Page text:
Did you know that your California Gold Rush ancestors from the East Coast traveled around six months and spent about $200 to make the trip?
That the city of Vicksburg, Miss., didn’t celebrate Independence Day from 1863, when residents surrendered on July 4 after a 47-day Union siege, until 1945?
That during the Oklahoma Land Rush of April 22, 1889, two cities of 10,000 residents each (Oklahoma City and Guthrie) sprang up in less than a day?
The Genealogist’s U.S. History Pocket Reference by Family Tree Magazine contributing editor Nancy Hendrickson delivers fascinating facts such as these, plus timelines, charts (one, for example, summarizes the dates, causes and outcomes of the major Indian wars), maps, important dates (including censuses), and lists of popular foods, books, music and trends. It encapsulates historical phenomena you might need a refresher on, such as the Triangle Trade and Bleeding Kansas.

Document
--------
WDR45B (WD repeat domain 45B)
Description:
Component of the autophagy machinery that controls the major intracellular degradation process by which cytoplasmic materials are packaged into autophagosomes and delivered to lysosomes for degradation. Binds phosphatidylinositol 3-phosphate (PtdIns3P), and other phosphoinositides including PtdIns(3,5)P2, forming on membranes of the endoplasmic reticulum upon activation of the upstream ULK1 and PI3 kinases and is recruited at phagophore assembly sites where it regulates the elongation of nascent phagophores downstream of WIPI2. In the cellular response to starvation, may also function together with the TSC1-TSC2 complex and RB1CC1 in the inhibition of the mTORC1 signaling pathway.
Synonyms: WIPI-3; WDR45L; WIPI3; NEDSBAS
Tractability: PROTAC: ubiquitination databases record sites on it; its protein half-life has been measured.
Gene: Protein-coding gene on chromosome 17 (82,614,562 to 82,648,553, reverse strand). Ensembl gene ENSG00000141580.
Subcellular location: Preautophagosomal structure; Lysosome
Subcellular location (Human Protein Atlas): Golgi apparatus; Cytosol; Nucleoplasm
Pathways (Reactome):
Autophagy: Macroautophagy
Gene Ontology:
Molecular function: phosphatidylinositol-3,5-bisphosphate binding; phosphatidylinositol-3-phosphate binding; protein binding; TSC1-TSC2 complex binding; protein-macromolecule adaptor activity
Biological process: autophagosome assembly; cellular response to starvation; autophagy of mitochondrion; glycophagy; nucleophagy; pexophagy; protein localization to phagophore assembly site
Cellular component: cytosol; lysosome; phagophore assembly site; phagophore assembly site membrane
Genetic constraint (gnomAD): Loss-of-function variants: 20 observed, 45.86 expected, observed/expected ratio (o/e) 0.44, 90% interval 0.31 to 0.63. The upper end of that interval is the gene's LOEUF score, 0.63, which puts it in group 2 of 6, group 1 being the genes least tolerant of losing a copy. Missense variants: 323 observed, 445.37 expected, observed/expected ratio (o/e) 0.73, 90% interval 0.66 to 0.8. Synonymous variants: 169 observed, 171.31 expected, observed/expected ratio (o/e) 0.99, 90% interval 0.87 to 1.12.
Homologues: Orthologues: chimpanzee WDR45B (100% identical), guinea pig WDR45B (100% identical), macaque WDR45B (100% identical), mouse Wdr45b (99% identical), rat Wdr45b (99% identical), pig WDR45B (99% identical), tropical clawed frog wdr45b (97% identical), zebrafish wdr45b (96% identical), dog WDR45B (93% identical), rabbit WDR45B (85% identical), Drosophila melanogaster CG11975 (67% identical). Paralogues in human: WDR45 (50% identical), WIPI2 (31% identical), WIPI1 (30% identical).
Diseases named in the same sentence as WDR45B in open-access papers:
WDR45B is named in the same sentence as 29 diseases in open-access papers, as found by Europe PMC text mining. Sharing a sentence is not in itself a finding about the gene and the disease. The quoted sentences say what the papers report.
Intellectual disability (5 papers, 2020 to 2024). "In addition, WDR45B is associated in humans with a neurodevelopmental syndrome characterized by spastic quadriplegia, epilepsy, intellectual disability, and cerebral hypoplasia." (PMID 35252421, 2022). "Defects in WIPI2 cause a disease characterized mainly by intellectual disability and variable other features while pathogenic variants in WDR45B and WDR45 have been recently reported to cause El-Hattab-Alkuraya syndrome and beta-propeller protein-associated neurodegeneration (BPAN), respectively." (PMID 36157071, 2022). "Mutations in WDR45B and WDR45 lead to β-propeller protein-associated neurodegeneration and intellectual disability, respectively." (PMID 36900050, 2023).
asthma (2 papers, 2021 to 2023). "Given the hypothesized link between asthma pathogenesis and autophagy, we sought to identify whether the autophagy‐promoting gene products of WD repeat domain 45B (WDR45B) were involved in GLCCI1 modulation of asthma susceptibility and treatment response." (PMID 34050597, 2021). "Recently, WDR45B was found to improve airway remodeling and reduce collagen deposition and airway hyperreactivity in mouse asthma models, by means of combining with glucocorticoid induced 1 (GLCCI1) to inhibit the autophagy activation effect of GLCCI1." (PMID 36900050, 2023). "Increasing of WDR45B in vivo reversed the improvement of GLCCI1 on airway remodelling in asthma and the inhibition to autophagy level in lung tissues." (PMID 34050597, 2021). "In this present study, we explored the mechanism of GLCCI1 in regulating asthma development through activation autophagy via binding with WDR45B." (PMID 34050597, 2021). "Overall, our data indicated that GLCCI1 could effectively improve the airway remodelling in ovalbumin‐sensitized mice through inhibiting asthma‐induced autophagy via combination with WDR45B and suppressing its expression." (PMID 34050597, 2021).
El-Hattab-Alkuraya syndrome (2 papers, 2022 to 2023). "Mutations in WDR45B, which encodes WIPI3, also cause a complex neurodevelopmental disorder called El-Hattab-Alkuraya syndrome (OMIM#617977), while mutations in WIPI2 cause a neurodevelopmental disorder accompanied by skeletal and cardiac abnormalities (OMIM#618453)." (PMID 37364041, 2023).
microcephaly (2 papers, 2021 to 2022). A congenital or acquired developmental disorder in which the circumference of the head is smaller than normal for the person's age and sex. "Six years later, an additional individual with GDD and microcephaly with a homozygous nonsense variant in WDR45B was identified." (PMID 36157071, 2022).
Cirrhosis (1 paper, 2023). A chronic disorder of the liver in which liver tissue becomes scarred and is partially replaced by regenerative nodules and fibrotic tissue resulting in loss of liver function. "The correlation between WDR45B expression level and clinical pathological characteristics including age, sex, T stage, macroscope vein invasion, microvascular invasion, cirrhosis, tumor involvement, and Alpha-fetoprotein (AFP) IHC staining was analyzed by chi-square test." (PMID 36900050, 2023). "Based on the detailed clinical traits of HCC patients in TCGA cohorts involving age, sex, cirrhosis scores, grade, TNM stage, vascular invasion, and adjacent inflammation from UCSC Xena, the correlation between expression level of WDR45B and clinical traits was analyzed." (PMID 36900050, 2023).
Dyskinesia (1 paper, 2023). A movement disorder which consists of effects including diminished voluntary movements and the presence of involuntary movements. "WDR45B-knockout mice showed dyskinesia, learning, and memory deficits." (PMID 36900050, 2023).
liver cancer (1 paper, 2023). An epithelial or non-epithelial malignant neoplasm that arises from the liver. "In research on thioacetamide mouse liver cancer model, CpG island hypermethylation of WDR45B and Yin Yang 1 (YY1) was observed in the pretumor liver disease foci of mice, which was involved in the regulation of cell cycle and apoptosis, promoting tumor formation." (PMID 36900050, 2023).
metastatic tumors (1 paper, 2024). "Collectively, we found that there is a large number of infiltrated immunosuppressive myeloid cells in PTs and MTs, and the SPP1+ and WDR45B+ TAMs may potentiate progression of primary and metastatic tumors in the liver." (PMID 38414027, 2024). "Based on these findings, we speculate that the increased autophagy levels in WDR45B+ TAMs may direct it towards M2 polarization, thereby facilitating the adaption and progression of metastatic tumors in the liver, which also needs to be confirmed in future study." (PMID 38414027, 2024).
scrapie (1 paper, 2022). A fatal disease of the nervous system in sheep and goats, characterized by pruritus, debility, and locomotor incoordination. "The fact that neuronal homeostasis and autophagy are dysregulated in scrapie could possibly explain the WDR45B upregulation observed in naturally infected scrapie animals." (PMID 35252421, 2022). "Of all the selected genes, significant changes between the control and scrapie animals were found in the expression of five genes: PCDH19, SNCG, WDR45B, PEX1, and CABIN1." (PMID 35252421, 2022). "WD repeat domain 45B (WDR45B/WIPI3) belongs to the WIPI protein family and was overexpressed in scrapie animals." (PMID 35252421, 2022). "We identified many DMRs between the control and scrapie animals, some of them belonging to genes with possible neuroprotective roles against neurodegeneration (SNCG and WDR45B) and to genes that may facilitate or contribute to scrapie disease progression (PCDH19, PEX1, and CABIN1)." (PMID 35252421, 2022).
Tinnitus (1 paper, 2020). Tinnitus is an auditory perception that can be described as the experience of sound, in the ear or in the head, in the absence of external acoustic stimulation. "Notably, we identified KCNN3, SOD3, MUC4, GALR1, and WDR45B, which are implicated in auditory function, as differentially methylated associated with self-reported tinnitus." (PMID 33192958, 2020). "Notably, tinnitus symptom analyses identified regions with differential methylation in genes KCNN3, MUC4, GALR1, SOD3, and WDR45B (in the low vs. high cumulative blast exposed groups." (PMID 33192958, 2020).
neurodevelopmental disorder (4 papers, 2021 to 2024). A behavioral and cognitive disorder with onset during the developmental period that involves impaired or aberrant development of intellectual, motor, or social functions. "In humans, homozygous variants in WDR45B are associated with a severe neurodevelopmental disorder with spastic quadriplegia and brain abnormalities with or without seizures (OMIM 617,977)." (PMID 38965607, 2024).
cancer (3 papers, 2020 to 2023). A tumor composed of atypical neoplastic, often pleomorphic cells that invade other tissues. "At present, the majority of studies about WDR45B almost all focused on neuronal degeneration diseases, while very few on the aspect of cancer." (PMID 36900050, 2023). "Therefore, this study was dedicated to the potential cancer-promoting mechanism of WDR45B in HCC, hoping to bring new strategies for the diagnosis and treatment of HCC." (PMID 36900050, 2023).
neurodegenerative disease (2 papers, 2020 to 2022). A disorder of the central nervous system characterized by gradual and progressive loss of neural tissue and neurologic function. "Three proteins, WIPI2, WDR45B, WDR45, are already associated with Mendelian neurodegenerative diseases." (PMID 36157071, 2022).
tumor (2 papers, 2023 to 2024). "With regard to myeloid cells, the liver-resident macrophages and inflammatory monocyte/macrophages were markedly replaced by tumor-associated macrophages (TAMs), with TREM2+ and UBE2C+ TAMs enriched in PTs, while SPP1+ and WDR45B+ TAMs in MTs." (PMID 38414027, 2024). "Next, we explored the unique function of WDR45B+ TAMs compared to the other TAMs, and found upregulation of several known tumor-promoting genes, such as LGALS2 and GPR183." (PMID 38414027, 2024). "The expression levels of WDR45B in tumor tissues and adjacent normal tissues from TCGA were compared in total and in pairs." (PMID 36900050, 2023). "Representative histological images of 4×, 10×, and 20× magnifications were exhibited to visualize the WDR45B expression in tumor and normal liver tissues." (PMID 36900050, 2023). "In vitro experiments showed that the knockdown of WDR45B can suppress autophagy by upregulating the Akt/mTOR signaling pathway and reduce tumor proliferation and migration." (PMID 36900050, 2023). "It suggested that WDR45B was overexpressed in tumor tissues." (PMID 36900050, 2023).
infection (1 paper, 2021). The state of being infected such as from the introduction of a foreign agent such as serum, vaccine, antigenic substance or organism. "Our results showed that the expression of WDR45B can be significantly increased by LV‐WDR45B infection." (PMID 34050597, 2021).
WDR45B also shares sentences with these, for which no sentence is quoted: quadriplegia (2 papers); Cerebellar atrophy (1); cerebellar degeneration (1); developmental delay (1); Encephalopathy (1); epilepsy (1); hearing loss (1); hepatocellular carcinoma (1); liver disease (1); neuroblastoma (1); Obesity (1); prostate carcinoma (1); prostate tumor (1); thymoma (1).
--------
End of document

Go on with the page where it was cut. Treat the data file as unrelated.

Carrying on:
An awareness of the events your ancestors witnessed can unlock records in your family history research and provide context for the records you’ve already discovered.
This conveniently sized book is chronologically organized into historical eras for easy browsing of the time periods important to your genealogy research—and to your understanding of your ancestors’ lives.